Peloton settled its music licensing suit for its use of songs in fitness videos without permission. Peloton was sued by a group of 14 music publishers, who claimed that the fitness company used more than 2,000 songs without their permission in at least one video over the past three years. Artists affected include Lady Gaga, Ed Sheeran, Justin Timberlake, and St. Vincent. Peloton filed a countersuit alleging antitrust violations, but the case was dismissed. According to the announcement, “Peloton and the trade association have entered into a joint collaboration agreement and will work together to further optimize Peloton’s music licensing systems and processes.”
In an agreement with the National Music Publishers Association (NMPA), the trade group representing the publishers, Peloton will license the music it uses going forward. It is unclear if Peloton obtained any licenses through the settlement agreement. The terms of the agreement were not specified.
“We are pleased the music publishers and their songwriter partners in this case have reached a settlement with Peloton that compensates creators properly and sets forth the environment for a positive relationship going forward,” David Israelite, NMPA President & CEO said. “Peloton is an innovative company, and we are impressed with the company’s investment in technology and commitment to delivering a powerful, authentic music experience. We look forward to our ongoing collaboration to find solutions that will benefit all songwriters.”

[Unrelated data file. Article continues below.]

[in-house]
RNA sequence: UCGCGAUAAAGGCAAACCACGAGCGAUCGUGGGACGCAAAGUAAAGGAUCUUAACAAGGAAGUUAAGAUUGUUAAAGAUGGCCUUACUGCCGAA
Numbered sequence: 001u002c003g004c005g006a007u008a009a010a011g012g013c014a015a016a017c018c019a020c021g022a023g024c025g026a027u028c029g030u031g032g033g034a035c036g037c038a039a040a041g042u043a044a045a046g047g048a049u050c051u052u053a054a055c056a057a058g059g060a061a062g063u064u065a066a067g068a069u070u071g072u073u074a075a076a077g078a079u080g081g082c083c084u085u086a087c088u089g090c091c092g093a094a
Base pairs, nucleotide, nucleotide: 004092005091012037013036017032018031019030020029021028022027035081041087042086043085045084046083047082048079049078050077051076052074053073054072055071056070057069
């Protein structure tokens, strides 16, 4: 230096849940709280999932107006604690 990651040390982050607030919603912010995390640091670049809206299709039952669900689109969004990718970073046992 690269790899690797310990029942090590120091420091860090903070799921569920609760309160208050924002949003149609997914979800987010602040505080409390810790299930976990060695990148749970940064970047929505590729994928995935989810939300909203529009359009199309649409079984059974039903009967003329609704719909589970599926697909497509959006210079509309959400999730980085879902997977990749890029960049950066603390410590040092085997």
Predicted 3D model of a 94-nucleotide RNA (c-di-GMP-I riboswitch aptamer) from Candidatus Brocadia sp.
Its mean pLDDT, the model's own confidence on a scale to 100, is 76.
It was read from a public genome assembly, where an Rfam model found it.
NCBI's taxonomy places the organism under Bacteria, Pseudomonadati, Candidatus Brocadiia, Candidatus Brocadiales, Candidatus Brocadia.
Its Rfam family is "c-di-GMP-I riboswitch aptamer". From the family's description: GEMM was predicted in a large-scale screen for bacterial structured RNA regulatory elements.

“Music is an important part of the Peloton experience, and we are very proud to have pioneered a new revenue stream for recording artists and songwriters,” Paul DeGooyer, Head of Music at Peloton said. “We’re equally proud to partner with David and the NMPA to ensure that songwriters are, and continue to be, fairly compensated. With the NMPA’s input, we are confident our proprietary, state-of-the-art music system will provide an even more dynamic fitness experience for our millions of members worldwide.”
Shortly after the lawsuit, many of the songs in question were quickly removed from the videos. Peloton users argued that it made the experience worse. The complaint sought more than $150 million in damages from Peloton to the music publishers. Peloton was accused of repeated copyright infringement through its use of the protected songs in its videos without licensing these songs. For example, the song “‘Umbrella’ has been used in at least 55 separate workout videos since late 2017. Each of those uses required a separate sync license.” However, Peloton did not obtain any such license.
The suit was filed in the New York Southern District Court. Plaintiffs are represented by? Paul, Weiss, Rifkind, Wharton & Garrison, as well as Clarick Gueron Reisbaum. Peloton is represented by King & Spalding.